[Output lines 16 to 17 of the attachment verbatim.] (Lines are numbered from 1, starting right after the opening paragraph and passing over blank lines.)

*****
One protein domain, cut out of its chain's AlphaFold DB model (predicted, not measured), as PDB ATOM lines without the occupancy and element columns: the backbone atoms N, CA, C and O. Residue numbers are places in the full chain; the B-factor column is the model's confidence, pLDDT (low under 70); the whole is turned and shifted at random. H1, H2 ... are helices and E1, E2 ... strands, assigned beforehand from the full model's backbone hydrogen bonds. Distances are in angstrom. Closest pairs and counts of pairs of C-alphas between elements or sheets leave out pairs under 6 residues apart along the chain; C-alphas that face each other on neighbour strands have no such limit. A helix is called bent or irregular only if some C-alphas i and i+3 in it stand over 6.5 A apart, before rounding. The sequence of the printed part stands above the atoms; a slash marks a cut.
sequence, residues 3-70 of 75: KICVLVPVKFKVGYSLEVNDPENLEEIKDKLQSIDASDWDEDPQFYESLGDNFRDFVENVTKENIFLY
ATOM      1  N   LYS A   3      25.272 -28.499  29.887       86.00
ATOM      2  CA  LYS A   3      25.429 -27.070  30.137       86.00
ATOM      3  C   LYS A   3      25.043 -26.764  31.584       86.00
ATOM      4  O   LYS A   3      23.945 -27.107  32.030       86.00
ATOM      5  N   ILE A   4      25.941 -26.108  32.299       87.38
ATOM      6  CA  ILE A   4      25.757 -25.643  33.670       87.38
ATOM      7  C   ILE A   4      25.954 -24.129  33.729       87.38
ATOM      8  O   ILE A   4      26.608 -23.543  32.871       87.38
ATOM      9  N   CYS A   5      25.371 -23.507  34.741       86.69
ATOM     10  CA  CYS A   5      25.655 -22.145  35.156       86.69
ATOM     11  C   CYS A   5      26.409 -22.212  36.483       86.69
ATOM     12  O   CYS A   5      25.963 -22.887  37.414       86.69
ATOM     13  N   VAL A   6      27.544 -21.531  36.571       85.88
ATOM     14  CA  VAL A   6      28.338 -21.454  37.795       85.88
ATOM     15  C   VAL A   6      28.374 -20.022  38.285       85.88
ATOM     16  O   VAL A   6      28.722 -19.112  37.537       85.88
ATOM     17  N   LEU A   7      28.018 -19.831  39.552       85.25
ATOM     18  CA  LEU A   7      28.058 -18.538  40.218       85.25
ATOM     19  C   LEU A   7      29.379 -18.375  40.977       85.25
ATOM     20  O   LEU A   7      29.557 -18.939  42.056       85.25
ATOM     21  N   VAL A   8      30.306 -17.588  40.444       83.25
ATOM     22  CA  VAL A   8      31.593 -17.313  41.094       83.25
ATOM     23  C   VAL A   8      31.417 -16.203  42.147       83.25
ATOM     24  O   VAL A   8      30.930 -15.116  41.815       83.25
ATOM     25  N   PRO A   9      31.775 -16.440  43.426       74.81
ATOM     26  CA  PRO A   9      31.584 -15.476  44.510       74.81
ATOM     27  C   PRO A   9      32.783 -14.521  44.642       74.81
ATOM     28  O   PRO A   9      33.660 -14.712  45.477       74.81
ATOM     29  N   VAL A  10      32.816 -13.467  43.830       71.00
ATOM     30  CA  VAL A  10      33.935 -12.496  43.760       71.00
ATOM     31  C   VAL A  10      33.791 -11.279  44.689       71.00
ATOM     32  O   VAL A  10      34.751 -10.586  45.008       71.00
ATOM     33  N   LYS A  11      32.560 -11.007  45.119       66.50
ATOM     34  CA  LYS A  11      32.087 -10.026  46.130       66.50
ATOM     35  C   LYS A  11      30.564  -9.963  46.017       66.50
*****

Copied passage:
ATOM     15  C   VAL A   6      28.374 -20.022  38.285       85.88
ATOM     16  O   VAL A   6      28.722 -19.112  37.537       85.88